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  • Lazlo July 15, 2008 at 9:27 am

    A little love, people. I ride fast when I can, slow when I must. I pass when it\'s safe, wait when it\'s not. If you\'re in my way, that\'s my problem. There\'s room for all of us if we\'ll just be patient and respectful. If you\'re passing someone, whether another bike or a pedestrian on a mup, please let them know with an on the left or a bell. Peace.

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  • Dag July 15, 2008 at 10:05 am

    Word, Lazlo.

    I find it\'s much easier to control my temper on my bike. When I used to car commute the tiniest things would piss me off, and I was generally pissed off most of my commute. Now I only get angry if someone endangers me, and even then I return to calm within a minute or two.

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  • Klixi July 15, 2008 at 10:18 am

    Duncan #11 said\" \"so long as I am not endangering anyone (by running lights or speeding ferinstance) what business is it of yours how fast I bike?\"

    I hear drivers say the same thing. \"I can ride fast because I\'m super pro and I\'ll never endanger anyone.\" Knock on wood.

    If you like to ride fast that\'s totally fine. I\'m not saying you can\'t, but what I am saying is that it should be done in sensible areas (the longer stretches in SE, the Springwater Corridor, etc). I live in the Pearl district and see SO many dorked out lycra freaks runnins stop signs and reds from NW 23rd to SW 1st and Madison because they\'re too busy pretending they\'re in a Lucas Brunelle video.

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  • jeff July 15, 2008 at 11:33 am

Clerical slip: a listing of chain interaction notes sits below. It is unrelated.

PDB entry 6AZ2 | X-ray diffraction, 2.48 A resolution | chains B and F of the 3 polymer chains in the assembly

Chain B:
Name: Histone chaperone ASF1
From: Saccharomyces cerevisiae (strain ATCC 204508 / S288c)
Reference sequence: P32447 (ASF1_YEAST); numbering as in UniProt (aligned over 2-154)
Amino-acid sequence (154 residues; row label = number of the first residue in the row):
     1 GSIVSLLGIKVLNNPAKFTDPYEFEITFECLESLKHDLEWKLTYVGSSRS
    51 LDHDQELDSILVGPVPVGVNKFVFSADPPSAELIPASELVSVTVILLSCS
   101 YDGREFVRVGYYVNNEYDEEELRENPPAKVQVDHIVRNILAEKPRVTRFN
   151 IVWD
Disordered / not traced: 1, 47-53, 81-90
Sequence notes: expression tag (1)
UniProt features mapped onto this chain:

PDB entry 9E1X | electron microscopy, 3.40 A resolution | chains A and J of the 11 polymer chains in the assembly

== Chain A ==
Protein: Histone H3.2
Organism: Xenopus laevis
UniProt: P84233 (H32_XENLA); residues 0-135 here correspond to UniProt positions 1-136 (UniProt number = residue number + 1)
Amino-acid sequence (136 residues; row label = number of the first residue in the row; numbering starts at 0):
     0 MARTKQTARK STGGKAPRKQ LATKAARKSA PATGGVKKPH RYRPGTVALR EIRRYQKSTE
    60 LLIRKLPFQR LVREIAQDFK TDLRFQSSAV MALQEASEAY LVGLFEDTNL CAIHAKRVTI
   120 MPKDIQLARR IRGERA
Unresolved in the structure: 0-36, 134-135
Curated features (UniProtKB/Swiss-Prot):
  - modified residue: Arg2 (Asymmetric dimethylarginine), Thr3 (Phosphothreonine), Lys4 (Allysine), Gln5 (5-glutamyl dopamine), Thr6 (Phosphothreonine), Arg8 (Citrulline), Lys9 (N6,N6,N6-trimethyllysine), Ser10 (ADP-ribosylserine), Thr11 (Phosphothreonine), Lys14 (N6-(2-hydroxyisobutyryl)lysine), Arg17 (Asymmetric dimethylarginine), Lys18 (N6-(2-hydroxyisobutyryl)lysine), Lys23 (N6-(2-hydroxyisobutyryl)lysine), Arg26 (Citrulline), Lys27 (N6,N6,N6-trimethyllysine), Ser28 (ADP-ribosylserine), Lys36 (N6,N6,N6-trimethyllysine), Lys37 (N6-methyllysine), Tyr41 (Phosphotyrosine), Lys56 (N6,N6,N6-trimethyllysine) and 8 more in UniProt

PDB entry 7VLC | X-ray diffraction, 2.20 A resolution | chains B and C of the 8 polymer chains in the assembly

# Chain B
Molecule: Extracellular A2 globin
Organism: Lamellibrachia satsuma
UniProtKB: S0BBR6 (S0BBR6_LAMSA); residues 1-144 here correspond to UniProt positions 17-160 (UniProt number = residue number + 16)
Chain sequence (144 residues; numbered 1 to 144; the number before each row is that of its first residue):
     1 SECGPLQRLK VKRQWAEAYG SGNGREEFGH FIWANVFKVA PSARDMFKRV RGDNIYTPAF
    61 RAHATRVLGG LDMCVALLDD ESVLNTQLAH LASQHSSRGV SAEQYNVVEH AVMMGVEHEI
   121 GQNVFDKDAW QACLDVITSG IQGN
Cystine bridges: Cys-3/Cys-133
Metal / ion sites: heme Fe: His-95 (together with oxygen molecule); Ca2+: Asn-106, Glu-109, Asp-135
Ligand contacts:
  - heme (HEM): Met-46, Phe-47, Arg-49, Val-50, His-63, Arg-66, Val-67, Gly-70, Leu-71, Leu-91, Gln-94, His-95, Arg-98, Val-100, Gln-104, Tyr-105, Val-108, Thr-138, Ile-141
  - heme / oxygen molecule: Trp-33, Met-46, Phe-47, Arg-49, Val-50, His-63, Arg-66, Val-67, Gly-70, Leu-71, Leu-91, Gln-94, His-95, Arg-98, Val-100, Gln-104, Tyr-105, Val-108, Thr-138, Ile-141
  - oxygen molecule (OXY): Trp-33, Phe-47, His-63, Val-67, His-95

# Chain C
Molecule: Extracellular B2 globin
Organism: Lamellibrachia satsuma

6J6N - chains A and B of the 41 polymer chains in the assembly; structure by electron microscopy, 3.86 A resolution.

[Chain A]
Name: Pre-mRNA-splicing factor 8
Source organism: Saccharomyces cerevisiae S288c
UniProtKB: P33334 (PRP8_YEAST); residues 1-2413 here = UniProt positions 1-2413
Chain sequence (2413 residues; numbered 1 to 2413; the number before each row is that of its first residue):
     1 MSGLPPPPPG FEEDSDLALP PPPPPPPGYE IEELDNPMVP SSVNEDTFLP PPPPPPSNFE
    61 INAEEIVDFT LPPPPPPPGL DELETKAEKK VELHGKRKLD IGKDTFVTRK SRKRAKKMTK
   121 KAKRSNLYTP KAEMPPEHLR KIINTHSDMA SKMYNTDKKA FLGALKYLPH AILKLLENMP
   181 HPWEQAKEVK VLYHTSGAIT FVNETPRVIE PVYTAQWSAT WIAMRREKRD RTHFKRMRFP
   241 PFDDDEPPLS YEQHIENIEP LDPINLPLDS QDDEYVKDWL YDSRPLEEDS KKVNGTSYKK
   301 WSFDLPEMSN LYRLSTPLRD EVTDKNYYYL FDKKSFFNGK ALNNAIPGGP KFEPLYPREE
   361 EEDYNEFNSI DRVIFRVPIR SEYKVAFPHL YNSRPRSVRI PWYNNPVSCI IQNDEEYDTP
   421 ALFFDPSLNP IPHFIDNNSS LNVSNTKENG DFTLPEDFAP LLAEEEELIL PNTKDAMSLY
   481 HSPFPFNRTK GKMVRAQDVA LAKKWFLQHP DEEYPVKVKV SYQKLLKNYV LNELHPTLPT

\"dorked out lycra freaks\"

    Jesus, STFU. The stereotypes don\'t accomplish a damn thing. Realize there are a**holes of all types. Should I cull a few from my ride in? Cars, fixies, yellowjackets, peds, busses - stupidity everywhere. What does this namecalling accomplish? Nothing. And Rixtir, calling you on your bullsh*t does add something, but only in the context of your \'nothing\' posts.

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  • SkidMark July 15, 2008 at 12:28 pm

    \"Dorked out lycra freaks\" aren\'t watching Lucas Brunelle videos, messengers and fake-engers are. Some of them have lycra shorts under their Carharts, though.

    As far as road rage goes for cyclists, it is the fact that when a car driver makes a moving violation or isn\'t paying attention, they can kill me. To them minor infractions are not life-threatening. For car drivers it is the fact that is often appears as if we are getting away with something, or we are doing something they can\'t do, like going up to the stoplight instead of waiting behind a line of cars while the light changes red before you get to the intersection.

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  • David Feldman July 15, 2008 at 3:34 pm

    When I drive, I\'m still the same anti-motorist bigot that I am when cycling.
    That means I assume that while burning oil I have a morally lesser (?) right to use the road than someone travelling under their own power, and treat them accordingly.

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  • phycholist July 15, 2008 at 9:39 pm

    I would rather ride with my head down, focused and on my shoulders than up and off dreaming in the clouds. Being on a bike is a wonderful sense of freedom, but it comes with responsibility.

    Remember kids, alcohol and riding do not mix. Alcohol and fighting do.

    I would say \"on your left\" to some of you, but when I do you look left and lean left turning your ride right in front of me.

    Pace

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  • Dave July 17, 2008 at 12:13 pm

    Is it possible that the (in some circles) fashionable mindset of \"sit up straight, don\'t wear any funny bike clothes, ride slow\" results in inattentive cycling. I, for one, believe that it does. There\'s an enormous middle ground between race geeks and the slower-is-better types. Many of us live in a part of that middle ground believing that some amount of speed is an attribute for US urban riding. I KNOW that I don\'t live in Amsterdam and don\'t pretend otherwise.

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  • kg July 19, 2008 at 7:10 am

    I just want to thank everyone for riding a bike. As long as you ride safely and obey the rules ride whatever and however suites you best and makes you happy. Smiling at people and saying hello even when they may be doing something you don\'t like will make you and them have a better day.